Is Risk-Need-Responsivity Enough? Examining Differences in Treatment Response Among Male Incarcerated Persons
© 2020 International Association for Correctional and Forensic Psychology. Research examining the efficacy of cognitive behavioral therapy (CBT) in reducing recidivism has paid little attention to treatment factors contributing to response variability. Using an archival sample of 448 participants exposed to a risk-need-responsivity (RNR)-informed CBT program or no treatment, a multigroup latent profile analysis yielded a four-profile solution: a treatment-nonresponsive group and three treatment-responsive groups. Among the treatment-responsive profiles, reduced criminal attitudes were most predictive of desistance from reoffending. Elevated rates of recidivism and negligible gains following treatment were associated with pretreatment elevations in antisocial traits, risk level, and negative attitudes toward treatment. These findings underscore a greater need for individualized assessment of risk and treatment motivation, the importance of altering criminal sentiments to prevent reentry into the system upon release, and challenge the idea that 200 hours of treatment is sufficient for lasting change. Study limitations and further directions are discussed, including the need for correctional treatment outcome research to better isolate individual differences.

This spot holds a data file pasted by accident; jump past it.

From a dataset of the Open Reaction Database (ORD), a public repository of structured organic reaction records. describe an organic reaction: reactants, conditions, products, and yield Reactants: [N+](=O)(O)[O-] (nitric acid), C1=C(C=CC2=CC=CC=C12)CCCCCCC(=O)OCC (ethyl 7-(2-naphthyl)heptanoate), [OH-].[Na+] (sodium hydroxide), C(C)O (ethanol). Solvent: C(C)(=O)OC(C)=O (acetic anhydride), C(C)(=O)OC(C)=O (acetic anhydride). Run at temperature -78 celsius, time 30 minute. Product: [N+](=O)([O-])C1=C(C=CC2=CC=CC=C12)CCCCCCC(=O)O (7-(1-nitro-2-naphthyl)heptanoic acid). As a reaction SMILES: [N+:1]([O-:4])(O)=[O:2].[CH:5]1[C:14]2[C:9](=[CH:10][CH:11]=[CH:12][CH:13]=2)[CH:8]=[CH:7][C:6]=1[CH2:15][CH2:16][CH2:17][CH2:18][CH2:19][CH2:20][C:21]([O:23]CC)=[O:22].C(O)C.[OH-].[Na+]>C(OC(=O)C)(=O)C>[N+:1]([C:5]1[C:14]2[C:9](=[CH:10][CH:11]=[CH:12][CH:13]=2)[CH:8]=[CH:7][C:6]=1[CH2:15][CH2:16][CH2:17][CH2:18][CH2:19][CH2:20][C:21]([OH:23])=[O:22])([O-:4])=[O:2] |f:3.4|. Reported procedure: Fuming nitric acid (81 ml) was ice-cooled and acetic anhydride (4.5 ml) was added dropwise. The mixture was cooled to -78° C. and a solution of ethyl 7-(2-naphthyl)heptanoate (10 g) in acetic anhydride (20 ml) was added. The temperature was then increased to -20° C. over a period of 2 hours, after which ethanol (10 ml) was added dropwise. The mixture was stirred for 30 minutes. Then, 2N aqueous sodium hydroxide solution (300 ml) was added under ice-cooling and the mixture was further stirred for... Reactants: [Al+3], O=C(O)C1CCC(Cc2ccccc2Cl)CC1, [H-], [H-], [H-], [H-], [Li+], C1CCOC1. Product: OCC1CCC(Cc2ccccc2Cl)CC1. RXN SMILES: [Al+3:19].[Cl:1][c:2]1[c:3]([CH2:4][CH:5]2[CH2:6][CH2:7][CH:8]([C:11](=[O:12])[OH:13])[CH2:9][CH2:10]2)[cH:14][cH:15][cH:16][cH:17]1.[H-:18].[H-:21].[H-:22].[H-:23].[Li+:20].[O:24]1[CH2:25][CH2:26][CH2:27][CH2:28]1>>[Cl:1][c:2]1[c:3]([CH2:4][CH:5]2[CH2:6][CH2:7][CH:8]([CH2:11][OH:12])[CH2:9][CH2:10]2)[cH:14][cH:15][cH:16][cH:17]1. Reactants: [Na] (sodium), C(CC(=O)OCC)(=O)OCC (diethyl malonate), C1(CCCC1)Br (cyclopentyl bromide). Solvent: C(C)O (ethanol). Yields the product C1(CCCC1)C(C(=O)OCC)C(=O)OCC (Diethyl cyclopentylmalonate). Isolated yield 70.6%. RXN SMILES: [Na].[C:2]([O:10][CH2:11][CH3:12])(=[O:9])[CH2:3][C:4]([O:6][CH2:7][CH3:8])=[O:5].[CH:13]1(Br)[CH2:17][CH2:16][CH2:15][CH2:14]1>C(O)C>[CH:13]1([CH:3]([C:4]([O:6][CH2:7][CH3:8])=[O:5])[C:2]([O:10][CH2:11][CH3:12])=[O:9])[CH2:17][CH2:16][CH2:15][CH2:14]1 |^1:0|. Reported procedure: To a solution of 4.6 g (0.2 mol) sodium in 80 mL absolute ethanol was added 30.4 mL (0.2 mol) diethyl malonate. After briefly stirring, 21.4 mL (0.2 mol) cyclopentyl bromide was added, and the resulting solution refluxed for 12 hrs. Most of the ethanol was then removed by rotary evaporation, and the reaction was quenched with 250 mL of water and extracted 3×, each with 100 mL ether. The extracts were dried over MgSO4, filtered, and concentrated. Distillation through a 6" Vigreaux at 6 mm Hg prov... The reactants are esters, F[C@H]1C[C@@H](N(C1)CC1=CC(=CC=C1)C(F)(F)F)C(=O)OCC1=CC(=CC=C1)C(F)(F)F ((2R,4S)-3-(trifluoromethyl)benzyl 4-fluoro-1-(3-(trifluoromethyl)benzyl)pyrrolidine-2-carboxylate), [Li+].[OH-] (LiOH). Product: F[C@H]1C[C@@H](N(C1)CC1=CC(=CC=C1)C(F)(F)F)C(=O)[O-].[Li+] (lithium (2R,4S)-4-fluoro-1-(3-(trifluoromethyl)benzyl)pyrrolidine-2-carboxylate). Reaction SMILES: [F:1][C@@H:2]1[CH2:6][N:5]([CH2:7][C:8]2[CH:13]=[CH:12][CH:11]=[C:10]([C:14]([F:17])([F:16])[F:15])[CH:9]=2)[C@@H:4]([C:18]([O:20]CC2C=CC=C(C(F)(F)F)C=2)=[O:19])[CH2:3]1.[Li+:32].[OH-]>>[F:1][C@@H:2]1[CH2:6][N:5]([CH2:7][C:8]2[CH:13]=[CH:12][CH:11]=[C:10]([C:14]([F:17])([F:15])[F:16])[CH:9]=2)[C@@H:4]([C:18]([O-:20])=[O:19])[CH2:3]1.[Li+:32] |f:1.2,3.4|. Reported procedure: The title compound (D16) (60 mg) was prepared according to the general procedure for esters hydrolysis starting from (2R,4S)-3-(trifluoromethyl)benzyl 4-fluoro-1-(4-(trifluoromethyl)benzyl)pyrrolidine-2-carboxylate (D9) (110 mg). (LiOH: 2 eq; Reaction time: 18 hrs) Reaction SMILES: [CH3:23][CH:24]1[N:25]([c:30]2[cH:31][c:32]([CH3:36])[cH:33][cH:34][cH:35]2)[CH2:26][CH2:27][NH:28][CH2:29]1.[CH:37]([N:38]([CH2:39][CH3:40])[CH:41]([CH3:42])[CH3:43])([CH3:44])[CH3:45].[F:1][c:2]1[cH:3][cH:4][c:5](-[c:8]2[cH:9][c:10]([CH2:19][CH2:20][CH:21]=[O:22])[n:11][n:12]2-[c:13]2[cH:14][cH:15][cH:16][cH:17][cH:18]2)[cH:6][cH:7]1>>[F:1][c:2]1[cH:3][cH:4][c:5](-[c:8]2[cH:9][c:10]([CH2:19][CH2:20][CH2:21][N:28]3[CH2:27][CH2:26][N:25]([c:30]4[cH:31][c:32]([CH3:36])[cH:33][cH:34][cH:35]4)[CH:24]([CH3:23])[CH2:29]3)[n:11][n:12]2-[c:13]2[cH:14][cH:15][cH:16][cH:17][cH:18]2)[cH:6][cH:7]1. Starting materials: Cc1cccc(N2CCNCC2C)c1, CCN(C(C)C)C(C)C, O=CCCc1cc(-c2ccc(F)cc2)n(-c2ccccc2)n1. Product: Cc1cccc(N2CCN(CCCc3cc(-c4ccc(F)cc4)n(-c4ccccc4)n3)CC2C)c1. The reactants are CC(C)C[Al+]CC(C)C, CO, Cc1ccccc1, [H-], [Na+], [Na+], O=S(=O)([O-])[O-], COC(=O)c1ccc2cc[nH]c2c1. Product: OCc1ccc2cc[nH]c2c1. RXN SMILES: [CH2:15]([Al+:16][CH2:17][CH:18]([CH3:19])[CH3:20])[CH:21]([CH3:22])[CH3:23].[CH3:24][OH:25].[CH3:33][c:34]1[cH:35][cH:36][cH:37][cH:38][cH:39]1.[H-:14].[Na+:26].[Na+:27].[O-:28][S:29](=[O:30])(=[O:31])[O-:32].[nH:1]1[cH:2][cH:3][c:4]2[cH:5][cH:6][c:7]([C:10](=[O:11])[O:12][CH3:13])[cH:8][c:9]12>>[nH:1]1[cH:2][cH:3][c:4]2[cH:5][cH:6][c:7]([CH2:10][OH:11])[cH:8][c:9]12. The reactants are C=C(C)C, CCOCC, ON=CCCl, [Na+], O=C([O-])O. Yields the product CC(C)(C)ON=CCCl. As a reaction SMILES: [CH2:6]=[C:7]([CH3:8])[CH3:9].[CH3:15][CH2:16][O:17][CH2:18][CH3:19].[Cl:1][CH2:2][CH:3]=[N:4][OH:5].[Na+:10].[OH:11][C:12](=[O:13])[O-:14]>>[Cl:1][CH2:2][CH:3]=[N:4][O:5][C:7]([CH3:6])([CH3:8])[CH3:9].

Criminal Justice and Behavior
(2020). Is Risk-Need-Responsivity Enough? Examining Differences in Treatment Response Among Male Incarcerated Persons. Criminal Justice and Behavior, 47(7), 829-847.
Available at: https://aquila.usm.edu/fac_pubs/17851